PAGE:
Teaching Medical English: A Niche Career Opportunity for EFL Instructors

Written by  //  2014/02/26  //  Career Planning  //  1 Comment

The U.S. has a health care worker shortage that is only getting worse. As of 2015, the Association of American Medical Colleges (AAMC) predicts America will be short over 130,000 doctors. Additionally, an article in the American Journal of Medical Quality predicts America will have a shortage of over 918,000 RNs by 2030.

High demand for health care professionals will continue as more Americans acquire health insurance and as the U.S. population ages. Encouraging qualified overseas physicians to immigrate to the U.S. is one possible way to ease America’s health care provider shortage.

If Congress follows recommendations from the National Foundation for American Policy and increases available residency slots in U.S. teaching hospitals, then more foreign medical students may start training in the U.S. Thanks to this increase — combined with the potential for more relaxed immigration policies for doctors and nurses — teaching Medical English has become a promising career opportunity. In particular, it presents a great niche career for students who have completed graduate programs in teaching English as a foreign language (click this link to learn more) and who have knowledge about health care. An emerging Medical English curriculum exists to help foreign-born doctors and nurses succeed in the U.S. health care system; hospitals are just looking for the right teachers to train them.

How Teaching Medical English Differs From the Traditional EFL Approach

Medical English starts with health care first and then branches out into traditional English language study. Instead of starting with basic grammar, vocabulary and structure, EFL medical students are trained to learn career-specific medical terminology and slang first, before reviewing English sentence and paragraph construction. Medical English instructors have to acknowledge the goals of individual students, keeping in mind most of these learners are highly intelligent individuals who already have a background of specialized learning. They should be viewed as advanced English learners who need instruction focused on their careers.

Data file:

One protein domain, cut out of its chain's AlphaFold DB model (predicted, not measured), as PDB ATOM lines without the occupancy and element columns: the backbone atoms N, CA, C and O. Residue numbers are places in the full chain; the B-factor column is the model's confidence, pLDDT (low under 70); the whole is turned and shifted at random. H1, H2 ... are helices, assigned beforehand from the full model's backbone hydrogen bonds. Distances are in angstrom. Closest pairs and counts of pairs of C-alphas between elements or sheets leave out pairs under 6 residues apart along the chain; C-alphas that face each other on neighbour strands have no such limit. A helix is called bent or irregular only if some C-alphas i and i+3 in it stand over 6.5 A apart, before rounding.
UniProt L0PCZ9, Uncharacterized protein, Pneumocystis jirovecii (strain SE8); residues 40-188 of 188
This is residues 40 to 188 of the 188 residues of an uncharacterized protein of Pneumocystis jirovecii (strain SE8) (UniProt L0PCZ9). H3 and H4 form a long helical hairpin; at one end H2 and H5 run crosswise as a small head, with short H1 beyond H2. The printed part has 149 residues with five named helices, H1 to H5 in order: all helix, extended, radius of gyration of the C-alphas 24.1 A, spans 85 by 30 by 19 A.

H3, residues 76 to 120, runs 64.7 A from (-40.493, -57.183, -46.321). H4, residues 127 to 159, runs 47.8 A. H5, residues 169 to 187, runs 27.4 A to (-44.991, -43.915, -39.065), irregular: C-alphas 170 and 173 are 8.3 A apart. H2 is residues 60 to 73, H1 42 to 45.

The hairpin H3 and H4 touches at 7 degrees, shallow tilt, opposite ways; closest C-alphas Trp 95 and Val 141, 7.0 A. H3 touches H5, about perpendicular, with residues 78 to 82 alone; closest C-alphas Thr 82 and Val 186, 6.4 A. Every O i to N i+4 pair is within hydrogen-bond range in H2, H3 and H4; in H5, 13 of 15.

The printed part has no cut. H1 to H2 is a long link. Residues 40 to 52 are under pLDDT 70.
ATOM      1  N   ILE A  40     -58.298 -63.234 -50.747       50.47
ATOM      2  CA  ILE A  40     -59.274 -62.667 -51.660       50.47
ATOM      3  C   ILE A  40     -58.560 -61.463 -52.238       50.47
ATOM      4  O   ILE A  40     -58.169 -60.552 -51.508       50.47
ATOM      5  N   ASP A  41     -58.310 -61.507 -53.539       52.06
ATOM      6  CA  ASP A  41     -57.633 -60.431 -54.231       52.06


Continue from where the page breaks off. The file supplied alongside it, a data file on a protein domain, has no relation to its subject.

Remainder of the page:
Instead of going through lectures, rote drills and grammar exercises, EFL medical students need to learn English in the health care context. Therefore, the typical EFL classroom curriculum may not meet the needs of medical students. Medical work includes a great deal of charting, and doctors rarely record notes in charts or electronic medical records (EMRs) as complete, beautifully constructed sentences. Rather, charts are filled with quick fragments designed to communicate highly technical ideas, which makes perfect grammar and sentence structure less important than speaking and listening.

Finding Medical English Jobs

One concern about Medical English is EFL teachers may not be able to use Medical English in a practical context. This concern has caused some to argue Medical English teachers must be health care practitioners in addition to being EFL instructors. Although this isn’t always feasible, team teaching between a health care provider and a trained EFL instructor can unite the expertise of the EFL teacher with someone who can present Medical English in a health care context.

In addition, health care providers interested in teaching English to foreign-born doctors and nurses may complete graduate EFL degrees to enhance job prospects. Sometimes, health care workers who can’t find other jobs find work as Medical English teachers until they gain employment in their desired field. For medical professionals who no longer want to practice but who still want to contribute to the field, teaching Medical English can be a way to stay active without continuing to see patients.

EFL graduate students can gain exposure to Medical English by teaching abroad or by seeking domestic internships with hospitals, medical schools, adult education centers and nonprofit organizations. It’s also a good idea to become familiar with an established curriculum, such as "English for Nurses and Medical Personnel." After graduation, instructors may also find jobs with organizations that offer online Medical English courses or seek jobs with organizations like English for Nurses, which offers Medical English workshops in hospitals.

Medical English instructors should have many job opportunities available as this career path develops, whether they’re teaching doctors who already live overseas or teaching medical students who have come to America from another country. As well, Medical English gives EFL graduates a great way to enhance their employability and their earnings.

One Comment on "Teaching Medical English: A Niche Career Opportunity for EFL Instructors"

  1. Hani 2015/12/21 at 12:39 am ·


    I have been teaching Medical English for more than 14 years and glad to find a job in USA. Would you give a hand in this? I am Egyptian – master degree in Medical English curriculum.


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